32. Kiang JG, Tsen KT (2006) Biology of hypoxia. Chin J Physiol 49(5):223–233PubMedGoogle Scholar
  33. Kim D, Pertea G, Trapnell C, Pimentel H, Kelley R, Salzberg SL (2013) TopHat2: accurate alignment of transcriptomes in the presence of insertions, deletions and gene fusions. Genome Biol 14(4):1CrossRefGoogle Scholar
  34. Kornienko AE, Guenzl PM, Barlow DP, Pauler FM (2013) Gene regulation by the act of long non-coding RNA transcription. BMC Biol 11(1):59CrossRefPubMedPubMedCentralGoogle Scholar
  35. KS NP, SS WR, HW LS, MK YR, YC KR (2006) Cloning and expression analysis of two distinct HIF-alpha isoforms – gcHIF-1alpha and gcHIF-4alpha – from the hypoxia-tolerant grass carp, Ctenopharyngodon idellus. BMC Mol Biol 7(1):1–13CrossRefGoogle Scholar
  36. Kwasek K, Rimoldi S, Cattaneo AG, Parker T, Dabrowski K, Terova G (2017) The expression of hypoxia-inducible factor-1α gene is not affected by low-oxygen conditions in yellow perch (Perca flavescens) juveniles. Fish Physiol Biochem 43(3):849–862CrossRefPubMedGoogle Scholar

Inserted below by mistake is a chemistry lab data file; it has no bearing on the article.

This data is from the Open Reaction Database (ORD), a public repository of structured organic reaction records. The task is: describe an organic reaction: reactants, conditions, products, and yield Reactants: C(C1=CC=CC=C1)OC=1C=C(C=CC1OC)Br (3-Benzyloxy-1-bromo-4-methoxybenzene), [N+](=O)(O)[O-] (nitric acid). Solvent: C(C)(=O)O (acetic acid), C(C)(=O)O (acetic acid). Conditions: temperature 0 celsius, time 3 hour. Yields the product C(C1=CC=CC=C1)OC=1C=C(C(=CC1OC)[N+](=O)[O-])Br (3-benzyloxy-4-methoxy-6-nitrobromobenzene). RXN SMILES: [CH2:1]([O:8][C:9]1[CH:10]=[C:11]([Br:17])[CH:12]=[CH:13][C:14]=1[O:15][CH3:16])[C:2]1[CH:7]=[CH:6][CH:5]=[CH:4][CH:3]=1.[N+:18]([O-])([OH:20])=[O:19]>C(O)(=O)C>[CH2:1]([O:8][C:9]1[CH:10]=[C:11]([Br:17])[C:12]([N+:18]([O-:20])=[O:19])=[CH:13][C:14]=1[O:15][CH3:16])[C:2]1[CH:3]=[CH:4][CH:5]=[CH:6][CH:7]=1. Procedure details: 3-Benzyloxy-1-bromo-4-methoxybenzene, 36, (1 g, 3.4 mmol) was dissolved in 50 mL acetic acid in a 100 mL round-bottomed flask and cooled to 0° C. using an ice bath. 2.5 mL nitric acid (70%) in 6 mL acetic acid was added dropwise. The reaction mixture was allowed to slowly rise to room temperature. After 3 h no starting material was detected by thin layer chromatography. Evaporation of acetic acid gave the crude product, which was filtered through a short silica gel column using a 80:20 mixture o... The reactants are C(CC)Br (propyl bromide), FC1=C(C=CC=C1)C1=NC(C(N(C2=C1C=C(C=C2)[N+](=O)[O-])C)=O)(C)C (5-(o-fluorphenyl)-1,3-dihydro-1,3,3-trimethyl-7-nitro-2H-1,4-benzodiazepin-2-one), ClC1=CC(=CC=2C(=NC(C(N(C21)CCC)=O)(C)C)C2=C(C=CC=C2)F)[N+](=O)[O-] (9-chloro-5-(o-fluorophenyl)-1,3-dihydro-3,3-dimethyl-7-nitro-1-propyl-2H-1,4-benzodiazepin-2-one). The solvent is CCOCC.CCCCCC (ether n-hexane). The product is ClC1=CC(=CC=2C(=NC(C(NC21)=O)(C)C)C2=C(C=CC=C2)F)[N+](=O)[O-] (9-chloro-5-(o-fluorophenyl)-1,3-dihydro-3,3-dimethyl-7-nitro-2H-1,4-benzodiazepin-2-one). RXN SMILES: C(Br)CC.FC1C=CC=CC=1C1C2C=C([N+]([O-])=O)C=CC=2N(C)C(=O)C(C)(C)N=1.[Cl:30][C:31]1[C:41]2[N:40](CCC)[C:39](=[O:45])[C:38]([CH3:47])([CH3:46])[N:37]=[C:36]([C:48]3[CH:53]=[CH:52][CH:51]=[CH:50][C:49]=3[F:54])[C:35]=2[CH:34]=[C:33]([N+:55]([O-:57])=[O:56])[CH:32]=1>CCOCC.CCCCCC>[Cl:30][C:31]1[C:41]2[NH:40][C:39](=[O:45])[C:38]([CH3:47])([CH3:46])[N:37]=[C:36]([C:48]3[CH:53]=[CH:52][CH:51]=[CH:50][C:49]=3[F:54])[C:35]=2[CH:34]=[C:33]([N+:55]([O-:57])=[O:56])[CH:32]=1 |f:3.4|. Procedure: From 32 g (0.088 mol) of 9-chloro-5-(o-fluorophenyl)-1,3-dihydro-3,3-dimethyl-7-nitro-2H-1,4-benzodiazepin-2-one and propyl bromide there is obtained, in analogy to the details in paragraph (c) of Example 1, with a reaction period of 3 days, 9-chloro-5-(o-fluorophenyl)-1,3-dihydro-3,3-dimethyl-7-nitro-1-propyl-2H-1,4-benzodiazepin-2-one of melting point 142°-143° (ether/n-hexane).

37. Langmead B, Trapnell C, Pop M, Salzberg SL (2009) Ultrafast and memory-efficient alignment of short DNA sequences to the human genome. Genome Biol 10(3):1–10CrossRefGoogle Scholar
  38. Lee DY, Moon J, Lee ST, Jung KH, Park DK, Yoo JS, Sunwoo JS, Byun JI, Lim JA, Kim TJ (2015) Dysregulation of long non-coding RNAs in mouse models of localization-related epilepsy. Biochem Biophys Res Commun 462(4):433–440CrossRefPubMedGoogle Scholar
  39. Li CH, Chen Y (2013) Targeting long non-coding RNAs in cancers: progress and prospects. Int J Biochem Cell Biol 45(8):1895–1910CrossRefPubMedGoogle Scholar
  40. Li H, Handsaker B, Wysoker A, Fennell T, Ruan J, Homer N, Marth G, Abecasis G, Durbin R (2009) The sequence alignment-map format and SAMtools. Bioinformatics 25(16):2078–2079CrossRefPubMedPubMedCentralGoogle Scholar
  41. Lipovich L, Tarca AL, Cai J, Jia H, Chugani HT, Sterner KN, Grossman LI, Uddin M, Hof PR, Sherwood CC (2014) Developmental changes in the transcriptome of human cerebral cortex tissue: long noncoding RNA transcripts. Cereb Cortex 24(6):1451–1459CrossRefPubMedGoogle Scholar
  42. Lipton P (1999) Ischemic cell death in brain neurons. Physiol Rev 79(4):1431–1568CrossRefPubMedGoogle Scholar